/ What is Licensed Lay Ministry?
Licensed Lay Ministry is a vital part of Bristol Diocese’s strategy for mission and ministry in the 21st century. Licensed Lay Ministers (LLMs) are usually local people who are key members of their congregations, exercising leadership in worship, mission, pastoral care and prayer. They will often be active members of the PCC, leaders of home-groups or bible study groups and well-integrated into the local community. They are representatives of the Church in the life of the community and reflect the light and love of Christ wherever they are.
Licensed Lay Ministry is a nationally accredited ministry of the Church of England; in other Dioceses it is sometimes called ‘Reader Ministry’. The Church of England describes Reader Ministry as follows:
The Office of Reader is one of the oldest ministries in the Church but was established in its present form in the Church of England in 1866. Since then, the growth in Reader Ministry has been one of the great success stories in the Church of England and there are now over 10,000 Readers, some in every diocese. It is the only lay ministry in the Church of England which is voluntary, nationally accredited, episcopally licensed and governed by Canon.
Readers exercise what is sometimes called “a teaching and preaching ministry within a pastoral context”. They are authorised by the Church of England to preach and teach, to conduct or assist in conducting worship, and to assist in the pastoral, evangelistic and liturgical work of the Church in the parish or area where they are licensed.
Readers are lay men and women, from a wide diversity of occupations and backgrounds, who recognize a call to serve God and his world through the Church of England. They are sometimes described as ‘lay theologians’; their close contact with everyday situations helping them to interpret the Gospel, and to proclaim Christ’s teaching both in the Church and in the world. In collaborative teams with clergy and other church members they work in a variety of situations; in parishes, schools, prisons, hospitals, hospices, factories and shops, among seafarers and in the Armed Forces, with children and young people, the elderly, housebound and bereaved, and with those preparing for baptism, confirmation and marriage.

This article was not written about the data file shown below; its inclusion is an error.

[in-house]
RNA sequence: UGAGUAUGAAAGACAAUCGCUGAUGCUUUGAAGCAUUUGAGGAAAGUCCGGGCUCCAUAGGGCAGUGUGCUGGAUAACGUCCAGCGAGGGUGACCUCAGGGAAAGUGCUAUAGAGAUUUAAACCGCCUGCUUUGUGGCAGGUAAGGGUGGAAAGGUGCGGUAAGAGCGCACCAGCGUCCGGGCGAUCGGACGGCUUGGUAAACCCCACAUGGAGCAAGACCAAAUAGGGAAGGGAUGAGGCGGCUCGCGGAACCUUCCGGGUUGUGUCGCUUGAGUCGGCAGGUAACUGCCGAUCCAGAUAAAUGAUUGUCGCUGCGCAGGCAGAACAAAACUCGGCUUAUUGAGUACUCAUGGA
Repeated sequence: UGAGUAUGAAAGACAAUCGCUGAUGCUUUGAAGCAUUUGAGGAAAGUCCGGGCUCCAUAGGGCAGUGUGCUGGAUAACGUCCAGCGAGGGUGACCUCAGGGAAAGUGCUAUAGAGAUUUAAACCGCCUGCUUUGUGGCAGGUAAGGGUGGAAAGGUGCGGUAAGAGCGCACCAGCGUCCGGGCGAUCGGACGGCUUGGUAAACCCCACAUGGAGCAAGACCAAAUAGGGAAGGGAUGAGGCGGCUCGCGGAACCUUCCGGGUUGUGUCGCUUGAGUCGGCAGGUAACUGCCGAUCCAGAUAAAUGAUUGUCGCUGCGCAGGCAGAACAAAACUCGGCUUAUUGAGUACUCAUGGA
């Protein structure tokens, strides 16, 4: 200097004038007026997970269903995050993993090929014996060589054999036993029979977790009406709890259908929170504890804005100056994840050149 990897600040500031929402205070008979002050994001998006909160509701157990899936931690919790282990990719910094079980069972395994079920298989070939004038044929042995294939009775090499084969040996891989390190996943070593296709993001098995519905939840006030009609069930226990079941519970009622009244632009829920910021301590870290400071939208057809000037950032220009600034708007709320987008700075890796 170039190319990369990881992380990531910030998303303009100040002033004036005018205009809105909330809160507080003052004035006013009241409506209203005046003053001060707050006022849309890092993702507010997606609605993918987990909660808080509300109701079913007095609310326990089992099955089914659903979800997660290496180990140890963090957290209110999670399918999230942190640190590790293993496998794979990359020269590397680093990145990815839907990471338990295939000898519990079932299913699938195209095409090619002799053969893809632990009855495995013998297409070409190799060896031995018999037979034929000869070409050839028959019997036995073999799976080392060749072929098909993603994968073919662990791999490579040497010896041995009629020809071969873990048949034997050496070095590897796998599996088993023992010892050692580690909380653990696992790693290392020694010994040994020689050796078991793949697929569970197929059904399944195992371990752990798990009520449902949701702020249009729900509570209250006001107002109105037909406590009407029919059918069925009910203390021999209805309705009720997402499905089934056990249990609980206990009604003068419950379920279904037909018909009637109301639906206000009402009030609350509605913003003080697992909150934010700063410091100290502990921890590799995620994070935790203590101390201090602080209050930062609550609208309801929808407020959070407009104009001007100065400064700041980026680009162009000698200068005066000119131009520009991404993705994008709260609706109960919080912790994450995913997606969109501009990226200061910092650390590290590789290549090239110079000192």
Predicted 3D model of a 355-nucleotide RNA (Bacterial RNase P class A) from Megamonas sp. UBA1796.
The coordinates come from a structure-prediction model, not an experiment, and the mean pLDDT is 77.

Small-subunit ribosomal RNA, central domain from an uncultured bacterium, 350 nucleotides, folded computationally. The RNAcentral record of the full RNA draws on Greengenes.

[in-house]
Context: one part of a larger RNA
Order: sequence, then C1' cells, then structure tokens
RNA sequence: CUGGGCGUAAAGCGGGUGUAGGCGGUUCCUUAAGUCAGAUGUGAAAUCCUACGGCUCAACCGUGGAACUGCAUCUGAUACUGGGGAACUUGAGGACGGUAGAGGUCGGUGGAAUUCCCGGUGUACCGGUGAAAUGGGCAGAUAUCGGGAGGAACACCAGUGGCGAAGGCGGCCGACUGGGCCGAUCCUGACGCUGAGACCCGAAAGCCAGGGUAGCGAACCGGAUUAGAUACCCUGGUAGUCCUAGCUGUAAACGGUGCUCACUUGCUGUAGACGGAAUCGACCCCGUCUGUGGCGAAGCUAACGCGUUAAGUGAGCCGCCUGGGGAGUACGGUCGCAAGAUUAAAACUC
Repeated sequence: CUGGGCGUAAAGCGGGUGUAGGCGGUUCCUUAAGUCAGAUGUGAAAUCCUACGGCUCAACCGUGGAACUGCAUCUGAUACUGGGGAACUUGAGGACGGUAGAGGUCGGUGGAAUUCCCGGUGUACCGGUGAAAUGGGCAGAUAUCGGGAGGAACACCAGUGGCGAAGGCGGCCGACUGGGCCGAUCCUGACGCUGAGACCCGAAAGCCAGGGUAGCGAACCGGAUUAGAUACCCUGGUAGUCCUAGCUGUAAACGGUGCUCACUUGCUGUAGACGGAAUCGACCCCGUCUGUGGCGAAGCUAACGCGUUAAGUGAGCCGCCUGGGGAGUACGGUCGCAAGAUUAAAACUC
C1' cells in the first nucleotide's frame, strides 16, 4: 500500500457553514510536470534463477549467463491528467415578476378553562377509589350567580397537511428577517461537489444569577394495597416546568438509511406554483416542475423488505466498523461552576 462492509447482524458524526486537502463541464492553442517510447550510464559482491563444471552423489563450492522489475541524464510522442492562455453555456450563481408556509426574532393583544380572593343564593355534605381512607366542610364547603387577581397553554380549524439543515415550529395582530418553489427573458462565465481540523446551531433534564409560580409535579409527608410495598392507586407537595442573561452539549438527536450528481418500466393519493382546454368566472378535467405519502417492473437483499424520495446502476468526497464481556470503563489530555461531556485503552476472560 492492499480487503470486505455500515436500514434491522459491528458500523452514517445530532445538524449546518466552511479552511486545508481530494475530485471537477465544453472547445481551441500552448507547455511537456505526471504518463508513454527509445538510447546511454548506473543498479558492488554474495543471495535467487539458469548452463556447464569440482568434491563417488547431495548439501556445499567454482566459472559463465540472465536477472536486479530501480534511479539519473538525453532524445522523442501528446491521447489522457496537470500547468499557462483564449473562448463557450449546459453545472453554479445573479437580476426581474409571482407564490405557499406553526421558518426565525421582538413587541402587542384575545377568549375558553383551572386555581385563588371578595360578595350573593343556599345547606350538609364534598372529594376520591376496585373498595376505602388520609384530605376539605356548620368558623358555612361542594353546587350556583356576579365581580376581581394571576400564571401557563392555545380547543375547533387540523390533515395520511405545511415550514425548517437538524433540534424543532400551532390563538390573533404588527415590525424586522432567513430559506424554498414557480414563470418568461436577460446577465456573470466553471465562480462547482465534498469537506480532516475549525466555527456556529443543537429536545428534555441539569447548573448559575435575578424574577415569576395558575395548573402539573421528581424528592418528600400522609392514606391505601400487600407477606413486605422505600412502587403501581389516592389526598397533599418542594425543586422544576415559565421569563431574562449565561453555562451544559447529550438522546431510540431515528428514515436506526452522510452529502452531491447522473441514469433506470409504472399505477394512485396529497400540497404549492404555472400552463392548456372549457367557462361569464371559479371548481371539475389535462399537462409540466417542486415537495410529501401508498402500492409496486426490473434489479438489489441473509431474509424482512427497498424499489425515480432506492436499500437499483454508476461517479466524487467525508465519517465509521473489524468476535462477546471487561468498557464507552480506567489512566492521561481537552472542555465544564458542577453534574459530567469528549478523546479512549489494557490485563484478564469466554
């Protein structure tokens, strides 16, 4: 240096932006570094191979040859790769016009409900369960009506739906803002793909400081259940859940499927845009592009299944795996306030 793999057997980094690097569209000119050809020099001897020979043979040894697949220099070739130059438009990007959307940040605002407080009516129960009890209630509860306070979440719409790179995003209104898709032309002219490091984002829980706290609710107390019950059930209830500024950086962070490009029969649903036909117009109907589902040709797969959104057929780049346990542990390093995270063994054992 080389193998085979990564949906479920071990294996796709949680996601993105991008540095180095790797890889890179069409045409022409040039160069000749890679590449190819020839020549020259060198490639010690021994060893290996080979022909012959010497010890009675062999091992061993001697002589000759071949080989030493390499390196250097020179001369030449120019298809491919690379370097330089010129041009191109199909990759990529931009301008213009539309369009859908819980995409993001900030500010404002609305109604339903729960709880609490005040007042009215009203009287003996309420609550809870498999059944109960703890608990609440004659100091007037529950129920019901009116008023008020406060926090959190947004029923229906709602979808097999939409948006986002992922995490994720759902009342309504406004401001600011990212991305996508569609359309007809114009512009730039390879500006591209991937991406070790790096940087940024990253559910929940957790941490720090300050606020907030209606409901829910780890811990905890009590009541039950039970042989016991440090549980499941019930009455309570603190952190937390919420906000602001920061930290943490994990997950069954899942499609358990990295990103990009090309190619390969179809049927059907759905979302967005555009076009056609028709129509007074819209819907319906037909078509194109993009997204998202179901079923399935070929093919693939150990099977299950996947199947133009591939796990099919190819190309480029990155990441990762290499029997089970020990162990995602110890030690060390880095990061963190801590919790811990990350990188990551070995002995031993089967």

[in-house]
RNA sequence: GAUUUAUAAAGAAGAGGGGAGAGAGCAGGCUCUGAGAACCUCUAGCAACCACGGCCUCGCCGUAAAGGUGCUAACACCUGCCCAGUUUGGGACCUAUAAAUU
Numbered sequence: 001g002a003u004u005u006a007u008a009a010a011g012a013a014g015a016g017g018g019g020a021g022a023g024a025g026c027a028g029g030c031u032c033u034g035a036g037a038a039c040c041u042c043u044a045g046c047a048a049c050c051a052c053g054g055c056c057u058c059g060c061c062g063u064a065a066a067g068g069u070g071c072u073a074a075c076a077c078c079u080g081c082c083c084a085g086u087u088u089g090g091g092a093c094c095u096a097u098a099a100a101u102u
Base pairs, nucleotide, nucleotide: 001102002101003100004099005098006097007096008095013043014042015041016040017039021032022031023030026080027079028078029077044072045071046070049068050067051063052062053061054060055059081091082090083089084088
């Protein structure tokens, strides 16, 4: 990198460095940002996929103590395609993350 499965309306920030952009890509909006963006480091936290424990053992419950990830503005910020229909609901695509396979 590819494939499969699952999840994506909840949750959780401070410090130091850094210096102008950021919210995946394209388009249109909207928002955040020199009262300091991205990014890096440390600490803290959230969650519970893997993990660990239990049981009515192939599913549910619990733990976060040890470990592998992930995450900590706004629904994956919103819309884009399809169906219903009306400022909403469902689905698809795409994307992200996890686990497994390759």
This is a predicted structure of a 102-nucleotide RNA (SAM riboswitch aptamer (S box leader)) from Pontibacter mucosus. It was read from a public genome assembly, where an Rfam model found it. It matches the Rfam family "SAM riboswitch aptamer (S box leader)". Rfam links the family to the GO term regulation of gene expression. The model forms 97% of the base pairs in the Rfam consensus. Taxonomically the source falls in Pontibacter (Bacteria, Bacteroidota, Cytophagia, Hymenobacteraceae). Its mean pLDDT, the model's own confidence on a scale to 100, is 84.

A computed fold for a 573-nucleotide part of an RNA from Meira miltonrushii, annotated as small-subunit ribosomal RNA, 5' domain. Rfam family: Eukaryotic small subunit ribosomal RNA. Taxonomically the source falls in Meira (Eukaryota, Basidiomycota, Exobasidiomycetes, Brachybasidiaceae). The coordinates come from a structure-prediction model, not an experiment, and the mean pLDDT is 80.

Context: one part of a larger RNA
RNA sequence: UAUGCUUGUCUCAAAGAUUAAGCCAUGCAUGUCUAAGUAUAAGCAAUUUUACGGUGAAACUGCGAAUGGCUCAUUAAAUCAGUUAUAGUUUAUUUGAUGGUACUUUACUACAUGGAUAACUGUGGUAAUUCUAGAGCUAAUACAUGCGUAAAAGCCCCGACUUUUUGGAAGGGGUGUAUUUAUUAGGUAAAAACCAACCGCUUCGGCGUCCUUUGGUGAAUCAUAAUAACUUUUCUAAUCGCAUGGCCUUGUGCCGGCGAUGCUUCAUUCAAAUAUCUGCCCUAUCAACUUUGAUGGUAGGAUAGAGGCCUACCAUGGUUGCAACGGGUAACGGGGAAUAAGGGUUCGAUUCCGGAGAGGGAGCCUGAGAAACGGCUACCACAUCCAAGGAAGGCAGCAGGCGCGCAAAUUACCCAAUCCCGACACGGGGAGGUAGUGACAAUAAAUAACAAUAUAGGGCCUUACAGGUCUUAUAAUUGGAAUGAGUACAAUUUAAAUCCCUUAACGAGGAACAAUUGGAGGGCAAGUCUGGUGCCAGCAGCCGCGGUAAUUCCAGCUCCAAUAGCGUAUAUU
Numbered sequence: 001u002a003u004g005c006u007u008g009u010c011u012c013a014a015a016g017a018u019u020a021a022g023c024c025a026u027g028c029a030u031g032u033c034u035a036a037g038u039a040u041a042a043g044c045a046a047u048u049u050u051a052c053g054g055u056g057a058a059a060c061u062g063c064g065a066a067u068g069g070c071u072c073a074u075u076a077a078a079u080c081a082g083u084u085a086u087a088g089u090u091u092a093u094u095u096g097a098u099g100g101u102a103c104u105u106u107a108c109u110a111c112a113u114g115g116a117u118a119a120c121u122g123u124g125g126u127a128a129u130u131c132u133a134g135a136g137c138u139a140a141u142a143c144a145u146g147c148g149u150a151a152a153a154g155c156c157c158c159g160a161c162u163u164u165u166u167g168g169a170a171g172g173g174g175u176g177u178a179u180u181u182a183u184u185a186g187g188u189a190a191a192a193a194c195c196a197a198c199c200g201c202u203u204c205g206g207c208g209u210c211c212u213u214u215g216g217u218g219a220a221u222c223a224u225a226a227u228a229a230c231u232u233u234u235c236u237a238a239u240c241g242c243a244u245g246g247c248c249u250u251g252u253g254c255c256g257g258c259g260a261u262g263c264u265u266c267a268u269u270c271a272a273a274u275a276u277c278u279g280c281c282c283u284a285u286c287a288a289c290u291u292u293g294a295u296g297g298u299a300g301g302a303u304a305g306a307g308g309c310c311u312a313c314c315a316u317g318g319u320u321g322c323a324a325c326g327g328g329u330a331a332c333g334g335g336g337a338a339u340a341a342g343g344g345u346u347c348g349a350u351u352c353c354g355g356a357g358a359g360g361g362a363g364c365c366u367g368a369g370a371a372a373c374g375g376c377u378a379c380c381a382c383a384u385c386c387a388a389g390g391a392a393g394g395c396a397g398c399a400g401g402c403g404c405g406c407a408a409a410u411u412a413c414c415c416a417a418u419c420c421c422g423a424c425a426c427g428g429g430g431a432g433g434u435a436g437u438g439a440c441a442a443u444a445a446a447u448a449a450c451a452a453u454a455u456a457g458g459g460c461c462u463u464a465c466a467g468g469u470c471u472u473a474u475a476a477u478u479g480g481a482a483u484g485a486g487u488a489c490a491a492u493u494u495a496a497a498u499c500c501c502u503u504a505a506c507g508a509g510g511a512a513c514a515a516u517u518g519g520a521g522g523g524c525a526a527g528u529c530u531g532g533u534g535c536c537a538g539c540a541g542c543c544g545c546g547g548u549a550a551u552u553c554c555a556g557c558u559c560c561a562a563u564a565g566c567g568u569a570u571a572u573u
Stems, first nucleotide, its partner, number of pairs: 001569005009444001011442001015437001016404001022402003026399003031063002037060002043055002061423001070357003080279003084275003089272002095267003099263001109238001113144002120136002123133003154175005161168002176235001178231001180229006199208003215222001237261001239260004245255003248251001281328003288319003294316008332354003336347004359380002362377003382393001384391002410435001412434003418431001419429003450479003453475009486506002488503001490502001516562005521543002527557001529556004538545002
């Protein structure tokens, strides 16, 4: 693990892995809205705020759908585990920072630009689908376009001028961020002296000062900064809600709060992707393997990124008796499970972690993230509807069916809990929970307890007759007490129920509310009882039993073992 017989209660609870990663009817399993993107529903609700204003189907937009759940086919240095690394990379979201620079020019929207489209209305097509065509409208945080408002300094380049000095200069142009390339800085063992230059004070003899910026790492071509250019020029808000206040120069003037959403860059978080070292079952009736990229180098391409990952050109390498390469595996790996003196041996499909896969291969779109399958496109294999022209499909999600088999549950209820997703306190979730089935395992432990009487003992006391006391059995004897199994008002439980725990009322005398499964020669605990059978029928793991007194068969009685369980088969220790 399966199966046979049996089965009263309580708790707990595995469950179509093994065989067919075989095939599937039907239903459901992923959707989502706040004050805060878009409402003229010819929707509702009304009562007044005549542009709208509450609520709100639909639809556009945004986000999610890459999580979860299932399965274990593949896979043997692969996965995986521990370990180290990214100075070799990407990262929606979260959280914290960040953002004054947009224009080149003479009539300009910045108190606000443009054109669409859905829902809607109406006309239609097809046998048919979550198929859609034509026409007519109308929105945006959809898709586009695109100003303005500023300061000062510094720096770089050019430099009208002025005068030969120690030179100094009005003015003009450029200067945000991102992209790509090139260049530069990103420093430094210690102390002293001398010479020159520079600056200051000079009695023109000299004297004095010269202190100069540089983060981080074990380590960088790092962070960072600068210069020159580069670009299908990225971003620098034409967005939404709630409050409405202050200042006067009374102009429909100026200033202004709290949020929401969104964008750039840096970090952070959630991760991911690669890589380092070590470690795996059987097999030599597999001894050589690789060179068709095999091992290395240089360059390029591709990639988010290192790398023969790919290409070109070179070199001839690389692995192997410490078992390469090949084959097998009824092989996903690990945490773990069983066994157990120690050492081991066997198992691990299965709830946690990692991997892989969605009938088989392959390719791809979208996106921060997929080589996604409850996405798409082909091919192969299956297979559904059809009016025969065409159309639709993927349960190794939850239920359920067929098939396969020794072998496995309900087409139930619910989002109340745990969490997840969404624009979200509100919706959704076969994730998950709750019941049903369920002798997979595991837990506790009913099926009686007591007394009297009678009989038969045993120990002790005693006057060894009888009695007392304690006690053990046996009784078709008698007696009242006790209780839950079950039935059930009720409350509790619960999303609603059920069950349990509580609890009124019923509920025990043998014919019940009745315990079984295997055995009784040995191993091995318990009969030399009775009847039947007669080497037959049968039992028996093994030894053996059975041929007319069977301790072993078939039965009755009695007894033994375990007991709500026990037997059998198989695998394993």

Although the criteria for LLMs are nationally agreed, each Diocese interprets Licensed Lay Ministry slightly differently, recognising that it is a local ministry which needs to be appropriate for its context. There are also observable differences in how LLMs are used from parish to parish. Bristol Diocese, in line with its overall strategy ‘Releasing the Energy’, emphasises collaborative ministry within a team, encouraging each member of the team to offer their particular gifts for the benefit of the whole. We would normally expect every LLM to be an active member of their parish leadership team.
At the heart of Licensed Lay Ministry is the call to preach, teach, lead the people in worship and to offer pastoral care. Any one individual may experience a stronger call to one or more of these roles than to the others but there is an expectation that LLMs will exercise all of these gifts at some point in their ministry.